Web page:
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Find and Remove Duplicates in SQL

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Problem

You want to remove duplicates in SQL. You know it is easy to find duplicates using GROUP BY, but how do your remove all but one?

Background

Here’s an example of how to find duplicate records using a window function in SQL:

Suppose we have a table of students that includes columns for student ID, name, and age. We want to find all the students who have the same name and age. We can use a window function to do this in a single SQL query:

``````CREATE TABLE students (
id INT PRIMARY KEY,
name VARCHAR(50) NOT NULL,
age INT NOT NULL
);

INSERT INTO students (id, name, age)
VALUES
(1, 'Alice', 20),
(2, 'Bob', 22),
(3, 'Charlie', 20),
(4, 'Alice', 20),
(5, 'David', 18),
(6, 'Charlie', 20),
(7, 'Eve', 19),
(8, 'Bob', 22),
(9, 'Frank', 21);``````

Solution

This solution to remove duplicates in SQL is similar to the solution for finding duplicate rows we showed earlier, but here we want to keep one of the rows and delete the rest.

To do this, we’ll use the ROW_NUMBER() function to help find duplicates with name and ages.

``````delete students
from students
where students.id in
(
select id
from (
select id, row_number() over (partition by name, age order by id) as rownum
from students
) d
where rownum > 1
)``````

In this query, we use a derived table named d, to apply the ROW_NUMBER() function to the “students” table, partitioned by “name” and “age”, and ordered by “id”.

We then select only the rows where the “rownum” value is greater than 1, which corresponds to all but the first occurrence of each duplicate.

Finally, we use the DELETE statement to remove all the selected rows from the “students” table. We use a WHERE clause to filter remove the duplicates. The duplicates being rows 2, 3, 4, … within the partition.

This query eliminates the need for the subquery and uses the window function directly in the DELETE statement to identify and delete duplicates.

Discussion

You can prioritize which row to keep by using an order by within your OVER clause.

For instance, in our, since ID is order by default in ascending order, the ID are sorted in lowest to highest order for within each partition.

…row_number() over (partition by name, age order by id asc) as rownum

This means, all things equal, the lower ID is kept.

If you want to keep the highest ID value, then order by ID in descending order.

Remove Duplicates in SQL Alternatives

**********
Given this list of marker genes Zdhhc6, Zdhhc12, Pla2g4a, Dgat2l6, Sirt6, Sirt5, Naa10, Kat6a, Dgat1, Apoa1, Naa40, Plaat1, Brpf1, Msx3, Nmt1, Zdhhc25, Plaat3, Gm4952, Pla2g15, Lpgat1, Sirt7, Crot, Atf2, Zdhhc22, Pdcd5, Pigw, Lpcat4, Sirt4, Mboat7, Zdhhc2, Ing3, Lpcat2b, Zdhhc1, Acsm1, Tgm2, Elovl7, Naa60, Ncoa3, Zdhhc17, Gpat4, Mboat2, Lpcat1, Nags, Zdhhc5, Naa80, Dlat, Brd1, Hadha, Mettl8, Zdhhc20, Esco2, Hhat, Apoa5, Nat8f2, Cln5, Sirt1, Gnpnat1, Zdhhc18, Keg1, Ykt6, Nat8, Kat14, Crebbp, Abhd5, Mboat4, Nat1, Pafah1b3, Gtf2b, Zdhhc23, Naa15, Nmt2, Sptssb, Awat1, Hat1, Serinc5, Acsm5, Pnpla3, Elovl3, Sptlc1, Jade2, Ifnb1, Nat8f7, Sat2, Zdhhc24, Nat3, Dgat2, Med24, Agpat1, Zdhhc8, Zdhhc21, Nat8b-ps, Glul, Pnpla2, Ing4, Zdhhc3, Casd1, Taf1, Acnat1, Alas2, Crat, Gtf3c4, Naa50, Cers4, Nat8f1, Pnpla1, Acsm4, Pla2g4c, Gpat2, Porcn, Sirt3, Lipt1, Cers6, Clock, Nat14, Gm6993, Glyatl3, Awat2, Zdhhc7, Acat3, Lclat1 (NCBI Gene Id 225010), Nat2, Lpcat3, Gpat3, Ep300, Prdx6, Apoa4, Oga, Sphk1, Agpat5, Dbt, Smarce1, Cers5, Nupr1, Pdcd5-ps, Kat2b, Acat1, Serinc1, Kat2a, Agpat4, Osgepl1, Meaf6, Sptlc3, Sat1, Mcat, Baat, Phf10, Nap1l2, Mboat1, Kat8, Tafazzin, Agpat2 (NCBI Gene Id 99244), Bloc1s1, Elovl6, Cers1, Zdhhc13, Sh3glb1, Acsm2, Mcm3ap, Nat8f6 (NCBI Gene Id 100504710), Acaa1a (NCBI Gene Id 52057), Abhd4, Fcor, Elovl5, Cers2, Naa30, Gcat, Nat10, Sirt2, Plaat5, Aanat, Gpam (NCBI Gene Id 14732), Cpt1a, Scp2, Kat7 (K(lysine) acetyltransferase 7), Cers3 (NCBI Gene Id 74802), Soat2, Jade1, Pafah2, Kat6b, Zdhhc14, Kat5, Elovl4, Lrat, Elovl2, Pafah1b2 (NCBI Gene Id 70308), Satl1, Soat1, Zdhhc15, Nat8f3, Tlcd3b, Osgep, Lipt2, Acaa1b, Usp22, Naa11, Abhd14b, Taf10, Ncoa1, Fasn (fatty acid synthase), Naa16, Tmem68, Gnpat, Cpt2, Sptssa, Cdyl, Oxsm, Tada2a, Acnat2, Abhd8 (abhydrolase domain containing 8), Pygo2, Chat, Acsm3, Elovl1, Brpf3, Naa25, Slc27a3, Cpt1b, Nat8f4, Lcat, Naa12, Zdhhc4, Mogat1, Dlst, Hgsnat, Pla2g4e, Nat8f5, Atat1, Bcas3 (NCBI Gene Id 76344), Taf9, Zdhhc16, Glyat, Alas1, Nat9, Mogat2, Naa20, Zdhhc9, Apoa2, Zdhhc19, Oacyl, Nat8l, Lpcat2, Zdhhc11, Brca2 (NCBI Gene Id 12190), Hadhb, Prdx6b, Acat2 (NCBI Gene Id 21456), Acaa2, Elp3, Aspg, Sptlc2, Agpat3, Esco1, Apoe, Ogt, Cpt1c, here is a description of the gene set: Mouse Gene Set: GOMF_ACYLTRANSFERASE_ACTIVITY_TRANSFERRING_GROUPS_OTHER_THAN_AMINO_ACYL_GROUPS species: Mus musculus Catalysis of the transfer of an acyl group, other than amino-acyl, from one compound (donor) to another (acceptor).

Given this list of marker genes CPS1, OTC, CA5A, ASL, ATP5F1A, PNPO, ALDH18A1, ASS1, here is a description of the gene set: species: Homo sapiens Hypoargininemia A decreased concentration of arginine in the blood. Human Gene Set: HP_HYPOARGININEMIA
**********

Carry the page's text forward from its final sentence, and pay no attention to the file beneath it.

If you cannot use a window function to identify and remove duplicates in SQL, there are a few other ways to accomplish this task in SQL. Here are a couple of common methods:

Self-Join:

One common way to identify duplicates in SQL is to use a self-join. We join the table to itself on the columns that define the duplicates, then select only the rows that match on those columns. Here is an example:

``````SELECT t1.*
FROM students t1
JOIN students t2 ON t1.name = t2.name AND t1.age = t2.age AND t1.id < t2.id;``````

In this example, we join the “students” table to itself on the “name” and “age” columns, and we select only the rows where the “id” value in the first table is less than the “id” value in the second table. This ensures that we only return each duplicate set once, and we exclude the first occurrence of each set.

To remove the duplicates using this method, we can use the DELETE statement with the same join condition to remove all but the first row in each duplicate set.

Subquery with GROUP BY:

Another way to identify and remove duplicates is to use a subquery with a GROUP BY clause. We can group the table by the columns that define the duplicates, and then select only the groups that have more than one row. Here is an example:

``````SELECT *
FROM students
WHERE (name, age) IN
(
SELECT name, age
FROM students
GROUP BY name, age
HAVING COUNT(*) > 1
);``````

In this example, we use a subquery to select the “name” and “age” values for groups that have more than one row in the “students” table. We then use these values in the WHERE clause of the outer query to select all rows that belong to these groups.

To remove the duplicates in SQL using this method, we can use the DELETE statement with the same subquery to remove all but the first row in each duplicate set. However, we need to modify the subquery to return the “id” values for each group, so that we can use them in the WHERE clause of the DELETE statement. Here is an example:

``````DELETE FROM students
WHERE (name, age) IN
(
SELECT name, age
FROM students
GROUP BY name, age
HAVING COUNT(*) > 1
);``````

In this example, we use a subquery to select the minimum “id” value for each group of duplicates in the “students” table. We then use these values in the WHERE clause of the DELETE statement to remove all but the first row in each duplicate set.

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